Overall, it’s important to be agile, since the strategies an investor might put in place today might not be cohesive as the landscape changes, she said. Members of the Investor Leadership Network have tended to formulate strategies along four broad categories, she added, including engagement and advocacy, climate resilience, climate mitigation and low-carbon finance.

Scenario analysis, which can be one of the hardest activities for investors to tackle, is also part of forming a strategy, said Montero. “We find the most important step is just to get started. Even a qualitative scenario analysis is a good place to start, having that what-if.”

For risk management, it’s all about asking organizations to describe their processes for identifying and assessing climate-related risks and describing how those risks are managed. “We’ve embedded risk management within our overall risk framework,” said Smith. “Ideally, one should consider climate risk as part of their overall enterprise risk management framework, so it’s integrated with all the other risks a firm considers.”

Read: Institutional investors unsatisfied with public companies’ climate disclosures: survey

Further, it’s also important to integrate climate risk into portfolio risk management where possible. “One of the things that can be done here is to try to map how climate impacts may affect [gross domestic product], inflation, interest rates and consumer debt and then try to map that back to the capital markets,” he said.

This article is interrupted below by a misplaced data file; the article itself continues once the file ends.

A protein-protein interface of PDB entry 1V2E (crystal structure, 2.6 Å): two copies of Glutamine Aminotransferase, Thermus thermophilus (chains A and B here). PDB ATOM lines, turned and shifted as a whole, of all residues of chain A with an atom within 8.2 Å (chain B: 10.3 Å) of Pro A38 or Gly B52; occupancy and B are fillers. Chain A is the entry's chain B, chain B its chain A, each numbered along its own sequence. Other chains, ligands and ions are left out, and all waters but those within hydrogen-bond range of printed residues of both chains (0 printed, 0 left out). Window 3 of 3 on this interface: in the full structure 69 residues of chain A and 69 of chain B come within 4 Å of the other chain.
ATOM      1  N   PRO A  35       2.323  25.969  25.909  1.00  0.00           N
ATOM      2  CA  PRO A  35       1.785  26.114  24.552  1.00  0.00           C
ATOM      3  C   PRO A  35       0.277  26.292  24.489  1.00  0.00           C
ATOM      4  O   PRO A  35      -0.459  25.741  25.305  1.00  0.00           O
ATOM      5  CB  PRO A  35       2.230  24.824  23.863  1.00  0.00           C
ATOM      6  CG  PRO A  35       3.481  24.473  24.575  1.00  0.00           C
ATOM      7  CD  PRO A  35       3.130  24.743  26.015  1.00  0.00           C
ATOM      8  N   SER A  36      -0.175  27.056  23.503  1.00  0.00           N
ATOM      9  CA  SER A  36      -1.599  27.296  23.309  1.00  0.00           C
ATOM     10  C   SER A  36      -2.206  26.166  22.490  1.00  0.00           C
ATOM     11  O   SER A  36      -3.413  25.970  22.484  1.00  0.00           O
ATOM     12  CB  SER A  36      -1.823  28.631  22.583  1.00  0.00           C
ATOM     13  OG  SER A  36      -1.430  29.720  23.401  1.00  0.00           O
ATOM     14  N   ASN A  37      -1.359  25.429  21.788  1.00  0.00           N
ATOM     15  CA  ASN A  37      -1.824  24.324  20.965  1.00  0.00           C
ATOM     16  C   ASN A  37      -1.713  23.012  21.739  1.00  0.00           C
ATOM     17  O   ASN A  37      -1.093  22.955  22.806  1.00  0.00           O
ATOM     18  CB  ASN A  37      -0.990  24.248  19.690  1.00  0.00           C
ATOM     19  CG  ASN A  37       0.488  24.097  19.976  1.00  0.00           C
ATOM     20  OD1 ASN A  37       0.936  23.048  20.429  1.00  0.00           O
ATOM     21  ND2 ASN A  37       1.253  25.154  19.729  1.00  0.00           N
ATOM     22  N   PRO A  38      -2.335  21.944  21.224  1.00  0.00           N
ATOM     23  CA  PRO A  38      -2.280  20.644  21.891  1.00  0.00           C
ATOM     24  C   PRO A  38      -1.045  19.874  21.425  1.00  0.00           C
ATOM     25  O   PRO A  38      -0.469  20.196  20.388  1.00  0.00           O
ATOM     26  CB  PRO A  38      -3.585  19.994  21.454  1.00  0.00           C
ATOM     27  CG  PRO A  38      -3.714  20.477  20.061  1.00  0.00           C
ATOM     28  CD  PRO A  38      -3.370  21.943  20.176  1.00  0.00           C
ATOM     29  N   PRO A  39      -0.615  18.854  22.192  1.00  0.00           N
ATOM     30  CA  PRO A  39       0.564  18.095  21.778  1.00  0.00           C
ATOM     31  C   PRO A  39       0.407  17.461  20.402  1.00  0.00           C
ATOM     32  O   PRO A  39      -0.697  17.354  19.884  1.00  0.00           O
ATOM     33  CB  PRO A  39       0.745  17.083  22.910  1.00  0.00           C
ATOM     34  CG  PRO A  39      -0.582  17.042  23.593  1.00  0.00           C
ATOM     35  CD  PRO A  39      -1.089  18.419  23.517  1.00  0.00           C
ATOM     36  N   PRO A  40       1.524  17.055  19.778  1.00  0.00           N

Finally, with regard to metrics and targets, there’s no one-size-fits-all method for measuring the climate risk/opportunity set within the portfolio, said Smith, but there are multiple things institutional investors can employ: they can examine whether their investments are in line with the target of keeping the world’s warming at two degrees Celsius; examine the impact of climate change on their portfolio earnings, value and funded status; and measure the carbon footprint of the portfolio.

However, it’s important to remember that the data facilitating these evaluations is evolving, said Smith. “Our view is that the data has sufficiently advanced that it is a worthwhile exercise to do this type of analysis, while recognizing that the data isn’t perfect.”

Read: Could climate change turn Canada’s Arctic into an emerging market?

Copyright © 2020 Transcontinental Media G.P. Originally published on benefitscanada.com